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I’m willing to bet the two years just past have seen a noticeable increase in the number of released CDs of solo instrumental works, prepared in the isolation of one’s practise studio. Conversations With Myself is a selection of solos for clarinet and bass clarinet, some from the years between 1983 and 2007, bookended by works composed in 2020, during the new normal. Alicia Lee writes that the pieces present her “in dialogue with myself… where I was delivering advice to anyone who cared to listen.”
Dai Fujikura’s Contour for Bass Clarinet opens the disc. Freely melodic and ranging over the low to mid-high range of the instrument, it offers Lee room to show off musicality more than flashy technique. More demanding is Dialogue de l’Ombre Double (the only work for B-flat clarinet) by Pierre Boulez. Two characters emerge from Lee’s confident and affecting performance: the first, in the right channel, is a compulsive repeating motif that then gives way to a mercurial trilling countersubject heard on the left-hand side of the “stage.” At nearly-20-minutes’ length, this is a substantial undertaking, through which Lee’s sound remains clean and assured. In live performance, one of the “shadows” is pre-recorded. Here the effect of “live” versus electronic is overlaid through some highly effective spatial trickery; when in isolation, why not find ways to simulate social engagement?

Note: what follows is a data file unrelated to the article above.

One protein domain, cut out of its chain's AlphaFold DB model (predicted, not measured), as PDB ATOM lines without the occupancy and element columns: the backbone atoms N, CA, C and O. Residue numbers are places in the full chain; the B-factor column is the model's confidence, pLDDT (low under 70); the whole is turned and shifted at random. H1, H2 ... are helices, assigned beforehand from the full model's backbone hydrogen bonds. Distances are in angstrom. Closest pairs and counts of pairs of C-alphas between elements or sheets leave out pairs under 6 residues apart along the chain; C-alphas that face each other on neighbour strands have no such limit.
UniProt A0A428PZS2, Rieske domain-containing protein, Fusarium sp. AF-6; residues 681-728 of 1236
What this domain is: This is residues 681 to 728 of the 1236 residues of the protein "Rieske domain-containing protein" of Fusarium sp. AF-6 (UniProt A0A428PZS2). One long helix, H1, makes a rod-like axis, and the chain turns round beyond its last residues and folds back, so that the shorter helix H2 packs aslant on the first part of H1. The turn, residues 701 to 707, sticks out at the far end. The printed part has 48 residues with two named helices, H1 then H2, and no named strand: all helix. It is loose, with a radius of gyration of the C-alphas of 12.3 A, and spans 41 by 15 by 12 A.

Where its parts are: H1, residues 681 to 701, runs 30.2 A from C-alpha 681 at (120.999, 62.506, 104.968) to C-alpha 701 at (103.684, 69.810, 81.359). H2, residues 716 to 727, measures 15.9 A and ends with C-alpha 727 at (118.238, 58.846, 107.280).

If Monolog for Bass Clarinet (1983) by Isang Yun offers advice, I’m not sure what it might be. I love the sounds Lee produces on her grumpy big brother clarinet. Unsuk Chin’s Advice for a Caterpillar (from Alice in Wonderland, 2007) possibly advises poor life choices, in a seductive opium-infused siren song. Hideaki Aomori’s sweetly brief Split, brings the conversations to a close.